Many Mormons who currently wish to distance themselves from McConkie and his teachings ignore both the impact he made on the LDS Church when he was alive and the statements made by colleagues after his death. When he died in 1985 after a long struggle with cancer, church leaders took turns giving his eulogy. An article written on McConkie’s life (“Elder Bruce R. McConkie: ‘Preacher of Righteousness,” Ensign, June 1985, pp. 15ff) concluded this way: “Because of his life and testimony, our faith has been strengthened and our hope for eternal life is brighter.” Several of his colleagues praised him for his personal piety while others took note of his ability to teach and understand LDS doctrine.
Ezra Taft Benson, then a fellow apostle, noted in his remarks that whenever a doctrinal question “came before the First Presidency and the Twelve,” it was Bruce McConkie “who was asked to quote the scripture or to comment on the matter. He could quote scripture verbatim and at great length.” According to Benson, McConkie “provided the entire Church with an example of gospel scholarship. He could teach the gospel with ease because he first understood the gospel.”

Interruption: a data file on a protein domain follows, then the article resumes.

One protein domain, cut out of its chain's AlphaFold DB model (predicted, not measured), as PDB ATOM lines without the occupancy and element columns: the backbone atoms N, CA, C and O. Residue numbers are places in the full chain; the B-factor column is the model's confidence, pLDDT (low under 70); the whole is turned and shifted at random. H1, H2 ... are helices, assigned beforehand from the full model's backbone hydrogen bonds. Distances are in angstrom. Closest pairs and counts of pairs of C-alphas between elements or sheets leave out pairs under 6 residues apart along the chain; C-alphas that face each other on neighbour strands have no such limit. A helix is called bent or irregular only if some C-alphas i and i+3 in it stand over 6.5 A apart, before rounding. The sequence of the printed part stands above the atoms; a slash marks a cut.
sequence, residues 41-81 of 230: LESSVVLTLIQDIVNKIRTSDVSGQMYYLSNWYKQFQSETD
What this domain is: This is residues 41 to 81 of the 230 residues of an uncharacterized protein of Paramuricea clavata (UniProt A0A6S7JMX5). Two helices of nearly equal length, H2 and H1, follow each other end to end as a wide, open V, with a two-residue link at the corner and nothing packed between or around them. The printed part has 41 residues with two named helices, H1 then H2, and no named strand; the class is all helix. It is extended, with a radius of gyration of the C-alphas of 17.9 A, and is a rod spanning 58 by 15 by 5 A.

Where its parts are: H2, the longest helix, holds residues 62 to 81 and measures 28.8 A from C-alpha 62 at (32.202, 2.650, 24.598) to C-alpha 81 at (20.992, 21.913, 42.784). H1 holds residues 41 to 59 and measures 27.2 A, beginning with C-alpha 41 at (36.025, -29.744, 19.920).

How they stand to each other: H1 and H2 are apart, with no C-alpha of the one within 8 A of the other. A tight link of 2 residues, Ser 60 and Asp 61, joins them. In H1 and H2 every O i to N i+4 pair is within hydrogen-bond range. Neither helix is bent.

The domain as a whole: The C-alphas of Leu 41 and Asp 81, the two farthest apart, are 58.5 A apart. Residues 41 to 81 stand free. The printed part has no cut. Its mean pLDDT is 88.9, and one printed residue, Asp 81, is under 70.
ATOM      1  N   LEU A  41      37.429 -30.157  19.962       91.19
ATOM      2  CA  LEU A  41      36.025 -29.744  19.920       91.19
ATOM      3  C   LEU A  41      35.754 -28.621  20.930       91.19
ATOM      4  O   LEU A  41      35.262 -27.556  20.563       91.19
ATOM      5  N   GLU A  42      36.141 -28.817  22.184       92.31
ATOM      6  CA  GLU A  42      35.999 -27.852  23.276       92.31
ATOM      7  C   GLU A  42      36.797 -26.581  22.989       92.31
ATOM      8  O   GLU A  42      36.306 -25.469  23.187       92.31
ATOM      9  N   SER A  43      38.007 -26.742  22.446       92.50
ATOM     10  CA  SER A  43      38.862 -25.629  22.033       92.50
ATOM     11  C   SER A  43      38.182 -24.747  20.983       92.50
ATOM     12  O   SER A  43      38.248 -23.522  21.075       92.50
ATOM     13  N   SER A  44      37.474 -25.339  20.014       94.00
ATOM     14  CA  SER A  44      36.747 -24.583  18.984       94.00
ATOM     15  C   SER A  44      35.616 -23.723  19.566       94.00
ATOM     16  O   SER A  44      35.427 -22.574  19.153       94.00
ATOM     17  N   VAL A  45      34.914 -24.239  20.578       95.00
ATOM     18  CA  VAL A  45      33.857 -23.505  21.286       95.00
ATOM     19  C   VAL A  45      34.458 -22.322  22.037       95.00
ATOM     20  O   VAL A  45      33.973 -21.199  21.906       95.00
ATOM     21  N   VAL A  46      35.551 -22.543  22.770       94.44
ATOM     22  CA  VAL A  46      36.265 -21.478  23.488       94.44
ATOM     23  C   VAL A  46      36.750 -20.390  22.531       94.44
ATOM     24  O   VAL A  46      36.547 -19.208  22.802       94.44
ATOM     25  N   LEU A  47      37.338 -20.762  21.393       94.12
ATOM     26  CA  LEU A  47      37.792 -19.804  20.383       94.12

Mormon Apostle Boyd Packer spoke of McConkie’s uncompromising attitude he had toward his obligation to speak the truth. “It was not granted to Brother McConkie to judge beforehand how his discourses would be received and then to alter them accordingly. Nor could he measure what ought to be said and how it ought to be said by ‘what will people think?'”
Gordon Hinckley, then a member of the First Presidency, was the concluding speaker. In his comments he stated, “I felt like a little puppy trying to keep up with McConkie as he took his long measured steps…So it has been with most of us in keeping up with the stride of his mind in scholarship in the gospel” (Go Forward with Faith: The Biography of Gordon B. Hinckley, p.418).
Given the high regard these LDS leaders had for McConkie, why do so many members today seem to have such a low respect for this man? In light of the fact that his colleagues did not share this dismal view we can only conclude that modern-day critics of McConkie are the ones who are not in theological step with their church.
Did McConkie misrepresent Mormon teaching? This seems very unlikely considering the above. Mormons who have a reputation for spreading “false doctrine” are not usually quoted favorably in LDS Church manuals. Nor are they praised for their theological prowess by LDS leaders after they die.
As mentioned earlier, since I come from an evangelical worldview, I rarely agree with McConkie’s conclusions. However, I still find it strange at how quickly some Mormons (many of whom insist they are faithful members) dismiss what he taught.